The editing of the Mystery Book (#8, from yesterday, lord I will be glad when I can spill the beans) continues apace. I reread the entire thing over the weekend, for the first time in quite a while. I reread it with increasing despair, because oh my god, I have written a terrible book! It’s awful! How has my editor let me get this far with a terrible book!
Reader, I panicked a little bit.
This is one of those times when it pays to have an editor that you trust. I have a list of items that she’s asked me to improve on in this draft. I know how to do those things. so I’ve pretty much just had to resolve to do those things, and let go of the rest of it. She is excited about this book. Everyone who’s read it so far has been excited about this book. And let’s face it, there are times when I am not the best judge, or even a very good judge, of my own work. I have imposter syndrome even at the best of times, but working on this book has amped up my imposter syndrome to whole new levels.
When I talk about writing, I talk a lot about ‘doing it anyway’. Working on this book has been a masterclass in ‘doing it anyway’. As I’m going through and making the requested changes and additions, I keep seeing things that make me cringe and go “is that stupid? It sounds stupid” and “OH MY GOD THIS PLOT MAKES NO SENSE”. And then I just have to take a deep breath and keep going. I keep reminding myself that my editor is highly motivated to make this book the best it can possibly be, and that she has way more experience than I do. Beyond that, she has an objectivity that I do not have.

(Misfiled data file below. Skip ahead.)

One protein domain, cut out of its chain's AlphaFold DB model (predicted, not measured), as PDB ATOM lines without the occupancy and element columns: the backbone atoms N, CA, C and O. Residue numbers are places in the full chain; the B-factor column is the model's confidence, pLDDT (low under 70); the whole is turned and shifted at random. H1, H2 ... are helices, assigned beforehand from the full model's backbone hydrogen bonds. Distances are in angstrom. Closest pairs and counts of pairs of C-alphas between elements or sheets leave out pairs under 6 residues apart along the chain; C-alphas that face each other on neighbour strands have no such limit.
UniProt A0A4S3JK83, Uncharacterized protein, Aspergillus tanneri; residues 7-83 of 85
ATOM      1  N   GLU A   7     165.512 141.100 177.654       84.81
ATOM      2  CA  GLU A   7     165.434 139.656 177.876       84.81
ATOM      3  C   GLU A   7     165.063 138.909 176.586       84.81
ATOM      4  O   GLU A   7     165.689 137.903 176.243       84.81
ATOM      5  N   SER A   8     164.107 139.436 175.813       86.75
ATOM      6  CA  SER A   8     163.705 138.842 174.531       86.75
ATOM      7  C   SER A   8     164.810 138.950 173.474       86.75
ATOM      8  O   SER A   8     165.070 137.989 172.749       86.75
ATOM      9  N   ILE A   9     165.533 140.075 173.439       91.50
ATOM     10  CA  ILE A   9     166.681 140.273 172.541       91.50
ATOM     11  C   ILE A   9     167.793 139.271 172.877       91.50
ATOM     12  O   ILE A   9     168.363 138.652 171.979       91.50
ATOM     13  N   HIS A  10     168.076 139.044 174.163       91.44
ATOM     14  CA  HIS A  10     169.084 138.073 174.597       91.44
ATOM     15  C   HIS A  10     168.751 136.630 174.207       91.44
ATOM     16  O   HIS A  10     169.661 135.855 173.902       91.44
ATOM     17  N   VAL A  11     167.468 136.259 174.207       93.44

It’s been a solid reminder to myself that just because I really hate something I’m writing, that doesn’t mean I shouldn’t keep going. There is immense value in finishing something, even if that something does turn out to be absolutely awful. But more than that, it’s making me learn to trust myself. I have strong instincts, and I’ve picked up some skills. Even when I may not feel like I’m doing things right, my instinct and skill are often carrying me through, regardless of what my emotions are doing.
Emotions are such a huge part of the writing process. Nothing beats the high I get when the writing is going well, or when I’ve written something I’m especially proud of. It’s exciting. And the frustration when it’s not going well is sometimes enough to drown me. Part of learning to write professionally has involved learning how to deal with my emotions about writing. I’ve learned that it’s entirely possible to write crap that feels great to write, and it’s equally possible to be brilliant when I’m slogging through every word and hating it. When I’m in the middle of the process, I don’t always know which it is. So I have to sort of let the emotions do whatever they’re going to do, and keep writing. My feelings about what I’m writing do not always reflect the objective quality of what I’m writing.
In other words, feelings don’t always equal reality. (This is, oddly, remarkably similar to how I have to manage my emotions when dealing with my mental health sometimes.)
Being able to accept that (both with writing and real life) and keep going no matter what the feelings are doing, has resulted in a whole truckload of personal and professional growth.
Still, hopefully by the time I turn this draft in to my editor, I’ll be back to loving the work. Loving it is definitely easier than hating it.